I’m on a (low-carbon) holiday for the next while, with little access to a computer, so please accept my apologies for delayed responses or posting of comments. All should be back to normal the last week of March. In the meantime, I scoured my files for some photos and graphics to post while I’m away. Enjoy!
Today’s blog post is courtesy of Citizens Climate Lobby:
In his State of the Union address, the President said, ‘If Congress won’t act soon to protect future generations [from climate change], I will.’ Republicans who wish to avoid more regulations should embrace the free-market approach of a revenue-neutral tax on carbon.
Saying that “for the sake of our children and our future, we must do more to combat climate change,’ President Obama used his State of the Union address to reaffirm his commitment to actions that will reduce greenhouse gas emissions.
“I urge this Congress to pursue a bipartisan, market-based solution to climate change,” said Obama. But with prospects appearing dim for legislation to price carbon, the President quickly added, “But if Congress won’t act soon to protect future generations, I will.”
While the President did not spell out “the executive actions we can take,” many observers assume the centerpiece of that plan will be to use the Environmental Protection Agency’s authority under the Clean Air Act to regulate greenhouse gas emissions. The EPA has already formulated rules for new power plants that will virtually rule out construction of coal-fired facilities. The President now intends to regulate emissions from existing power plants, a move that may require the closing of many coal-fired plants and produce howls of protest from GOP lawmakers.
Republican efforts to block such regulations are likely to be a waste of time and energy, given the Supreme Court has already ruled that the EPA has the authority to regulate greenhouse gases as pollutants.
Rather than curse the darkness, the GOP could light a solar-powered lamp. They can unleash the power of the marketplace to speed the transition away from fossil fuels and toward clean sources of energy. The mechanism to motivate that transition is a consumer-friendly tax on carbon that gives revenue back to households.
A number of conservative economists have endorsed this approach.
Art Laffer, President Reagan’s economic advisor has said, “By eliminating subsidies for all fuel types and making all fuel types accountable for their costs, free enterprise will make clear the best fuels for our future. Reduce taxes on something we want more of – income –and tax something we arguably want less of – carbon pollution. It’s a win-win.”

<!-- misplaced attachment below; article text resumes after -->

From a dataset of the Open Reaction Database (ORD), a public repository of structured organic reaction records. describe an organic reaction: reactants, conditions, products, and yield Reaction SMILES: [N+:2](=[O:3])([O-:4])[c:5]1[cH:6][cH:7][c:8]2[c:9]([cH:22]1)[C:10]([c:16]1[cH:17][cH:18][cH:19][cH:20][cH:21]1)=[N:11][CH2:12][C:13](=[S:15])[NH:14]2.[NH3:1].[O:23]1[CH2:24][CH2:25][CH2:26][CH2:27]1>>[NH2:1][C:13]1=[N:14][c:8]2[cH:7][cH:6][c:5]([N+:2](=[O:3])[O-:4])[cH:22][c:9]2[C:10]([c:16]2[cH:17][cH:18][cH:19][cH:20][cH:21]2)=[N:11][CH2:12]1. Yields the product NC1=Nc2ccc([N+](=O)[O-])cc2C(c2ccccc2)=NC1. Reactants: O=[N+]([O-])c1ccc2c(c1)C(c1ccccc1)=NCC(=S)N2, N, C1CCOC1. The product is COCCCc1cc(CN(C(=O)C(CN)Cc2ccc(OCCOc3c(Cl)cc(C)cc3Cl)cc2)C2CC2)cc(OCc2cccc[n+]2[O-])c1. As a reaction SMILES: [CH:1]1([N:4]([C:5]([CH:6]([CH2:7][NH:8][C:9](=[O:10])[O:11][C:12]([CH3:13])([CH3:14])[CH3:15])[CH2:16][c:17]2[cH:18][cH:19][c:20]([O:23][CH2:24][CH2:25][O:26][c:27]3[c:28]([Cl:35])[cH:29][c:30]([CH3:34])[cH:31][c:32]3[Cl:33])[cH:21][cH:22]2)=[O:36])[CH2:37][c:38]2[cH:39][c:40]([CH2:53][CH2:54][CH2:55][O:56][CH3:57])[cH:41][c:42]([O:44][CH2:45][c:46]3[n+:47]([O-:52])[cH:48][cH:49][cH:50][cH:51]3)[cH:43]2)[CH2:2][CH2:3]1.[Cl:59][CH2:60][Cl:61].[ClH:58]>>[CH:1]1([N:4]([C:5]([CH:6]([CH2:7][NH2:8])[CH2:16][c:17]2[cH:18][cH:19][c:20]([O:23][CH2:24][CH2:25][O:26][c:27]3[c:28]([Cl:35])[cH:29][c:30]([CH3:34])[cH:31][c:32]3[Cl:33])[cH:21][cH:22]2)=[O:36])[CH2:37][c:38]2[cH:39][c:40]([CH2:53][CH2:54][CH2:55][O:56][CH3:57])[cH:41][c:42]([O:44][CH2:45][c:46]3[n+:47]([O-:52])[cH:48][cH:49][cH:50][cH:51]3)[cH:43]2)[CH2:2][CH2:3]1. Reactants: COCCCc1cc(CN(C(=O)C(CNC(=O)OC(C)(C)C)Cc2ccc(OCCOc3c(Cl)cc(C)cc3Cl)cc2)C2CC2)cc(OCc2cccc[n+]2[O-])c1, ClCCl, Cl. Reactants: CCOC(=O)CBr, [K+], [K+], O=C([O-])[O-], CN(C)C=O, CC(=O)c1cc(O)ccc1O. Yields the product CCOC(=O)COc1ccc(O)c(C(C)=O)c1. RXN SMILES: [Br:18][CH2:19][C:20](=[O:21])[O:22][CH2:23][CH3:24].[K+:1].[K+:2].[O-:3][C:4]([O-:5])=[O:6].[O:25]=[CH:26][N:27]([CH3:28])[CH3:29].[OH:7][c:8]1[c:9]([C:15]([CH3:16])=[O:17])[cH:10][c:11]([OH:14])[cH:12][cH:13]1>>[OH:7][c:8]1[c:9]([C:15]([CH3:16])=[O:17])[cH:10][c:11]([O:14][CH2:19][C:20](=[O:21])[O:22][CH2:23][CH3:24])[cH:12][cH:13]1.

Greg Mankiw, economic advisor to President George W. Bush and presidential candidate Mitt Romney, also supports a revenue-neutral carbon tax, saying, “Economists have long understood that the key to smart environmental policy is aligning private incentives with true social costs and benefits. That means putting a price on carbon emissions, so households and firms will have good reason to reduce their use of fossil fuels and to develop alternative energy sources.”
The concept behind the carbon tax is simple: Polluter pays. There are many costs to society not reflected in the price of fossil fuels. These include the health costs of respiratory problems induced by air pollution, military costs to secure the shipment of oil from the Middle East, and costs to repair damage from weather-related disasters that are becoming more frequent and destructive because of global warming. A tax on carbon begins to take these costs into account, ultimately making clean energy the cheaper and preferable option.
What would a simple and effective carbon tax policy look like?
- Start with a tax on coal, oil and gas of $15 per ton on CO2 that each fuel will emit when burned. The result at the gas pump would be an additional 13 cents per gallon.
- Increase the tax by $10 a ton each year.
- Implement the tax at the fuel’s first point of sale – the mine, wellhead or port of entry.
- Take the revenue from the carbon tax, divide it equally among everyone in the U.S., and return it to consumers, preferably as monthly or quarterly “dividends.”
- To protect American businesses from unfair foreign competition, apply border tariffs on goods coming in from countries that do not have comparable carbon pricing.
The tax, which is imposed upstream at the first point of sale, will eventually be passed down to consumers. By returning revenue to households, we protect consumers from the economic impact of rising energy costs associated with the carbon tax. At the same time, these rising costs influence consumer choices, like making their homes more energy efficient or purchasing vehicles that are more fuel-efficient.
By motivating clean-energy investments in the private sector, federal subsidies to spur the development of solar, wind and other technologies will eventually be unnecessary. Yet another reason Republicans should want to embrace a revenue-neutral carbon tax.
The provision of border tariffs in such legislation does far more than protect American businesses. Republicans often reject national policies to reduce greenhouse gas emissions with the argument that our efforts will make no difference if other countries aren’t doing the same. Senator Rubio’s stance, reported in a BuzzFeed interview Feb. 5, is typical: